After gaining power last May, the new Conservative administration decided to withdraw the core strategy, meaning that the authority had to start again on the development of its Local Plan, which isn’t expected to be in place until 2020.
In March, the Government warned Northumberland that the preparation of its new plan, which is the framework for development in the county, must be speeded up by three months.
The Labour opposition has consistently raised concerns about the withdrawal of the core strategy and its implications. Earlier this month, it was claimed the council was keeping communities in the dark by withholding legal advice on the robustness of neighbourhood plans.
The motives behind its withdrawal were also questioned in Lugano’s recent explosive letter making a series of allegations about efforts to derail its Dissington Garden Village scheme, claims which have received short thrift from the council and its leadership.
Prior to that, at this month’s full meeting of the county council, Coun Anne Dale called on the authority to list the withdrawal of the core strategy as a high risk in its annual governance statement for 2017/18, which is yet to be finalised.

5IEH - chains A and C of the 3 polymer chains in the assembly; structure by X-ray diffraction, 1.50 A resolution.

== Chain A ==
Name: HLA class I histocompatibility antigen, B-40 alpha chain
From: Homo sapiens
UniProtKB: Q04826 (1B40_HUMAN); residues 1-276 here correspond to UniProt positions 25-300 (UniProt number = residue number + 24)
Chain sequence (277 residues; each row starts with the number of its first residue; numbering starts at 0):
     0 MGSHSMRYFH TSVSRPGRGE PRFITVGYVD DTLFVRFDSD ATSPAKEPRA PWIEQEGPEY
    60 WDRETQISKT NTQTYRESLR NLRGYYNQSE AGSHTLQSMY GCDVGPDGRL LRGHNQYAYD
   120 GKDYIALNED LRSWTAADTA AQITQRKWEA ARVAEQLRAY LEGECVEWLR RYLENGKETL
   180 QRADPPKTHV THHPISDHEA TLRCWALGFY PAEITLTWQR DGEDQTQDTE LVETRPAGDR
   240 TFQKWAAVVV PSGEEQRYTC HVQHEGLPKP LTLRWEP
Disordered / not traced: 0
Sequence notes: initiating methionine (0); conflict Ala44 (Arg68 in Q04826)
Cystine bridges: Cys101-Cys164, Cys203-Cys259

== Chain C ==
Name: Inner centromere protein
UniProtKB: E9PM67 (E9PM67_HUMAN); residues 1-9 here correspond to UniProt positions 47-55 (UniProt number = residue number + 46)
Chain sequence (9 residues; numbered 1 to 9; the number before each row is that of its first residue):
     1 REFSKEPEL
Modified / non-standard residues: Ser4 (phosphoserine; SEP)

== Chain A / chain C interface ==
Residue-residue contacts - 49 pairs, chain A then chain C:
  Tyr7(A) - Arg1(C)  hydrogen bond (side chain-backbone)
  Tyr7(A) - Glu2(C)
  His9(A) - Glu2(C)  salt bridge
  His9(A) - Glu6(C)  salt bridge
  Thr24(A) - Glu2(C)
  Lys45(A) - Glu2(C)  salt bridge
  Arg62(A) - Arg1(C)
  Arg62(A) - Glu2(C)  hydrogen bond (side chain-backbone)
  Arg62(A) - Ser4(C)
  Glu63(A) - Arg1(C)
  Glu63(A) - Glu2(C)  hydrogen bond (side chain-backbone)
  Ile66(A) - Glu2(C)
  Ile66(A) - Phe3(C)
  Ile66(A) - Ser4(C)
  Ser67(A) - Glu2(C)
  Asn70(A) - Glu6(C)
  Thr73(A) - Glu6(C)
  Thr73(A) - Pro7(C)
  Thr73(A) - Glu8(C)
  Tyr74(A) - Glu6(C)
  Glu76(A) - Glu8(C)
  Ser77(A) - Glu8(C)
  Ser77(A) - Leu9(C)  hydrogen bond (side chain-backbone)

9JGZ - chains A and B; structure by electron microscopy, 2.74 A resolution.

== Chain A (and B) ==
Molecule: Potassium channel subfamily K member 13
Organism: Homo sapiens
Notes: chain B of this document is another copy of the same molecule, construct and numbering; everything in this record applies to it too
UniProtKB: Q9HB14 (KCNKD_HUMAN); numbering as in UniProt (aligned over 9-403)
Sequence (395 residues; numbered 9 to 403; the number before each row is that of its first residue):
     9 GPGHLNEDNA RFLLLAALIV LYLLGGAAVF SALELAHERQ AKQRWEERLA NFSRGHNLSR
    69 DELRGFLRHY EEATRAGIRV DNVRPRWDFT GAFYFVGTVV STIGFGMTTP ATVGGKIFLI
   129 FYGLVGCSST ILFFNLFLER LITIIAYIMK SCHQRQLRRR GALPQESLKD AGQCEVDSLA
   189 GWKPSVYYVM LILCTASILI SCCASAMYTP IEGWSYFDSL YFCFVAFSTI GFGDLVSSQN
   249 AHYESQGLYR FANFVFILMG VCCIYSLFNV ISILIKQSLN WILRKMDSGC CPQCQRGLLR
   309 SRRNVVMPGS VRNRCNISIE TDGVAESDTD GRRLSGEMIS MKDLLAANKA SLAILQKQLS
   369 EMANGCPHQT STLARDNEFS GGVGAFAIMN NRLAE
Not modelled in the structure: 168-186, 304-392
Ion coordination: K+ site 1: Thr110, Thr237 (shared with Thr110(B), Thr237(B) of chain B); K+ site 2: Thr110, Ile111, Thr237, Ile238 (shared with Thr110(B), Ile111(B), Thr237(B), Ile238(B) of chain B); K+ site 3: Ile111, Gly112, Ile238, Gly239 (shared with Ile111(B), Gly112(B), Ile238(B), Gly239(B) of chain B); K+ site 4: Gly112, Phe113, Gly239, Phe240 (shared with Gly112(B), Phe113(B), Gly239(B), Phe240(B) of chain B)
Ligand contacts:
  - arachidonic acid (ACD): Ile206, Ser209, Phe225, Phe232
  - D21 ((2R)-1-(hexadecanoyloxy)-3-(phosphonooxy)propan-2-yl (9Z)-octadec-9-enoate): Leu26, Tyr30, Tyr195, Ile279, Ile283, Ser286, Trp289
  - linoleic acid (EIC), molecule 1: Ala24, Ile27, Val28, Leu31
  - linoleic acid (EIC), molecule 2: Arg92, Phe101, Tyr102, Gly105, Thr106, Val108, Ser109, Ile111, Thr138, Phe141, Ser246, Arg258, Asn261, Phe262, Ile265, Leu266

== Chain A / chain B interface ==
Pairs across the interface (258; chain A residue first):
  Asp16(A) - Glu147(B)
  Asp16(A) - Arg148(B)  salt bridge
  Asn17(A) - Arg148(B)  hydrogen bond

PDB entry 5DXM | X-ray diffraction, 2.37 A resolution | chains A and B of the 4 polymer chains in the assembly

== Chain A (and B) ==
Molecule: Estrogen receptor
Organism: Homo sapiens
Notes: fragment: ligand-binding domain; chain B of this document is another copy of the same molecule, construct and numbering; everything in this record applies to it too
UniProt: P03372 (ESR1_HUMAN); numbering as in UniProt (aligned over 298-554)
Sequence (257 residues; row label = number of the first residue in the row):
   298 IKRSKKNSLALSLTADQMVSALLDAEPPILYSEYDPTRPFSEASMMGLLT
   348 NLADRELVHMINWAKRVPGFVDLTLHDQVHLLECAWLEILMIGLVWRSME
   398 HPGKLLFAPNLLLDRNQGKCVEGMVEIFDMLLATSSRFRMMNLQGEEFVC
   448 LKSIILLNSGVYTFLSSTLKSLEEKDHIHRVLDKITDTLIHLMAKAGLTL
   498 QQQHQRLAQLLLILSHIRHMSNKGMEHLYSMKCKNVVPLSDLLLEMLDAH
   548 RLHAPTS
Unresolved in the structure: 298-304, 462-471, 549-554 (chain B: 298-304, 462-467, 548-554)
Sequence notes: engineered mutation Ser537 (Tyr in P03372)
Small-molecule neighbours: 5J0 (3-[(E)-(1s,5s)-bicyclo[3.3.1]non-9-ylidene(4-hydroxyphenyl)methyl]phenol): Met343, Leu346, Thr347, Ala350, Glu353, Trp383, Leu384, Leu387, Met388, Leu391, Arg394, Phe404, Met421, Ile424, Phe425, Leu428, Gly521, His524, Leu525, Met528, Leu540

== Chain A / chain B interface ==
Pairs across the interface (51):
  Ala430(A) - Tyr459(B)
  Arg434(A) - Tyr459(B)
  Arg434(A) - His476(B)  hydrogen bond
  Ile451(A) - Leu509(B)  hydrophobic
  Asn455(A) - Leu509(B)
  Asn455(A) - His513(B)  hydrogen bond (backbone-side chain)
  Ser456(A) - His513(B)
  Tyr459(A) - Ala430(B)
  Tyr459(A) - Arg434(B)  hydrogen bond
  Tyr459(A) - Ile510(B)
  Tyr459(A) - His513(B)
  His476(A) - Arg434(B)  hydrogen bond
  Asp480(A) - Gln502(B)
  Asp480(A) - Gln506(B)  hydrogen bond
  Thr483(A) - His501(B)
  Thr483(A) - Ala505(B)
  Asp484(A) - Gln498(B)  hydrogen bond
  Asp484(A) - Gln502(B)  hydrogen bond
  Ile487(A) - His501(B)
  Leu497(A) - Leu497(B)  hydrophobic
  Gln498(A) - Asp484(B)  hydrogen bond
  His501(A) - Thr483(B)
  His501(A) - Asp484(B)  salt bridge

Her reasons for this are the risk of unplanned development, appeals, costs against the council and the further burden of ongoing costs in the creation of a new plan.
“I feel strongly that the withdrawal of the core strategy is a high risk,” she said. “I’m going to take that to the external auditors because it’s a big risk and I feel this council has been misled.”
Her call followed Coun Georgina Hill, also an independent, who chairs the audit committee, highlighting that the annual governance statement had been deferred and that she would ‘welcome any comments from members’.
But after the meeting, Coun Hill said: “There was a full debate before the core strategy was withdrawn. At that debate, the pros and cons including the risks were outlined.
“Essentially, the council has been left stuck between a rock and a hard place given the risk posed by keeping a core strategy which was based on flawed information and presumptions, especially in relation to projected population numbers and housing need.
“Of course the council takes legal advice on issues. Legal advice is always privileged. Especially in these circumstances, the release of the council’s private legal advice would simply highlight the council’s legal position and thus invite speculative challenges from developers.
“It is a shame that Coun Dale and her Labour friends want to weaken the council’s legal position in this way. One may suspect an ulterior motive.”
Ben O'Connell, Local Democracy Reporting Service